At Hawthorne Elementary in southeast Seattle, about 1 in 10 children lack stable housing.

They either spend their nights in a shelter, at a hotel or motel, couch-surfing with friends and family or outdoors.

Another 55% of the school’s approximately 400 students qualify for subsidized meals at school, a common barometer for household poverty and a rate well-above a districtwide average of 35%.

But since last fall, Acquinetta Williams, Hawthorne’s family support worker, has spent nearly $10,000 helping some of the youth and families at her school who finally found permanent housing this year.

What do previously homeless people need when they first move into a permanent home? Williams’ receipts tell the full story: beds, kitchen supplies, towels, a table (for eating and for homework), dressers, drawers, a microwave (for ease in preparing kid-friendly foods) and a sofa.

The money that paid for those items came from a $2 million donation that local tech giant Amazon provided to Seattle Public Schools last fall to help address the basic needs — food, housing supplies, clothes — that families don’t typically find at school. Over the past decade, the number of homeless students has more than doubled across Washington state, an increasing challenge that falls on schools already trying to help children overcome the obstacles of living in poverty.


“Because of their circumstances of living in shelters for many years, they have nothing but a bag of clothes to move into their new home,” Williams said of two families recently placed in permanent shelters.

The Alliance for Education, a local nonprofit tasked with managing the Amazon donation, did not have a specific number of children that received support through the Right Now Needs Fund. But, as of the end of the school year last week, the fund provided about 8,000 individual instances of student support.

Of the schools that received a portion of the $2 million donation, Hawthorne Elementary was the first to exhaust its fund. Bailey Gatzert Elementary in the Central District, a school where nearly a quarter of students are homeless, was the second.

Each school in Seattle received a base $1,000 from the fund, with an additional amount given to campuses with higher rates of students from low-income backgrounds. Fund director Petaki Cobell said that schools have spent 44% of their funds on needs related to housing, with the remainder split between food, clothing and medical needs.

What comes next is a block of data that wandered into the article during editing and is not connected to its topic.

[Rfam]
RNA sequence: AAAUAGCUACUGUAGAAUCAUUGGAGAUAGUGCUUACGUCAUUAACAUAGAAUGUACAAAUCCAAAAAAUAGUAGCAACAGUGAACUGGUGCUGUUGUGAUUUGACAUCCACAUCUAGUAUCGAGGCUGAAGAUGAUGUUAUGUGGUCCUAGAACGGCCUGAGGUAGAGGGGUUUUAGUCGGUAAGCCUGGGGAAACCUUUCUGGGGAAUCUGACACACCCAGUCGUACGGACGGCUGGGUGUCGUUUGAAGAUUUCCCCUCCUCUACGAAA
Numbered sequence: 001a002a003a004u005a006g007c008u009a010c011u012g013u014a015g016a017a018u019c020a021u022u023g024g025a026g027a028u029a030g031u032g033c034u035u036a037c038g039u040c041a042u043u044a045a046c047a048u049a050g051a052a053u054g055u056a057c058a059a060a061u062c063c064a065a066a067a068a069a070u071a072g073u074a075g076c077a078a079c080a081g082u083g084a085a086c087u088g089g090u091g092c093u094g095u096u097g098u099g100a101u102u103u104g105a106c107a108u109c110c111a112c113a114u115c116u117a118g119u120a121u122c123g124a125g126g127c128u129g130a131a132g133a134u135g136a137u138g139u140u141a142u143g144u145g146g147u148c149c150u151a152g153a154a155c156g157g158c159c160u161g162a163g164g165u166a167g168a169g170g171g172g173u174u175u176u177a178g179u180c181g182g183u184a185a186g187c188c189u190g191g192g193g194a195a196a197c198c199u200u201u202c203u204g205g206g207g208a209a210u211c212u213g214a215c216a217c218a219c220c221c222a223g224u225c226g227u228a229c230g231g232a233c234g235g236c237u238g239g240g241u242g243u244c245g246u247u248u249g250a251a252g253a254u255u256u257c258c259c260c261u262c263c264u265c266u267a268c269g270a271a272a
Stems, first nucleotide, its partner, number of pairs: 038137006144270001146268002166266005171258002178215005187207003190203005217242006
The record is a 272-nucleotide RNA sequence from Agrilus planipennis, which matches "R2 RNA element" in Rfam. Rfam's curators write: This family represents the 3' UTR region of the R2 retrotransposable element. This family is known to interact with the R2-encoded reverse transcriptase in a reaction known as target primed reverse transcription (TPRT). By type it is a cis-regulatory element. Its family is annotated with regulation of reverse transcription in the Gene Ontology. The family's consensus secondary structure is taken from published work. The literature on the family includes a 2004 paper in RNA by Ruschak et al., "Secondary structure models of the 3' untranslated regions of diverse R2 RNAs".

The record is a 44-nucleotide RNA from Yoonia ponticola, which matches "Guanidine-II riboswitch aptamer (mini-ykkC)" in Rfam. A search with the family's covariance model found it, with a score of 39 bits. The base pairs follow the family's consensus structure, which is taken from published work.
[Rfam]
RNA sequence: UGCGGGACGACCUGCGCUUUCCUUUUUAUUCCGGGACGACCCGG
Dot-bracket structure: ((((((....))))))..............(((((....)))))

Cobell, an Ingraham High graduate, said her experience growing up poor in Seattle taught her that families often have to navigate a patchwork of agencies and programs during a time of crisis.

“When you ask for help, you have to jump through a lot of hoops and you don’t always get exactly what you need,” she said.


“We’re not dictating to families specifically about how to use the funds,” Cobell added. “You don’t need to take a day off work to get this help.”

So far, the participating schools have spent about $386,000 of the funding. The remaining $1.6 million will roll over into the next school year, but Cobell said she hopes to help individual schools — especially those without a dedicated family support worker — spend their distribution more efficiently. And schools can tap the fund over the summer break to help families afford clothing and back-to-school supplies.

The Alliance also recently announced that Amazon extended its donation, by $250,000, to get more students into the city’s summer programs.

“The whole goal of the fund is not to hold onto it for the future. It’s to use to meet basic needs,” Cobell said.

At Hawthorne, Williams said that many of her families struggled to balance large electric bills after missing work to take care of their children during last winter’s snowstorms.

She used some of the money to support those households with rental assistance and utility bills. Other families got help to pay for move-in security deposits and first month’s rent for new housing.

Williams recalled one parent telling her, “I now have hope people do care.”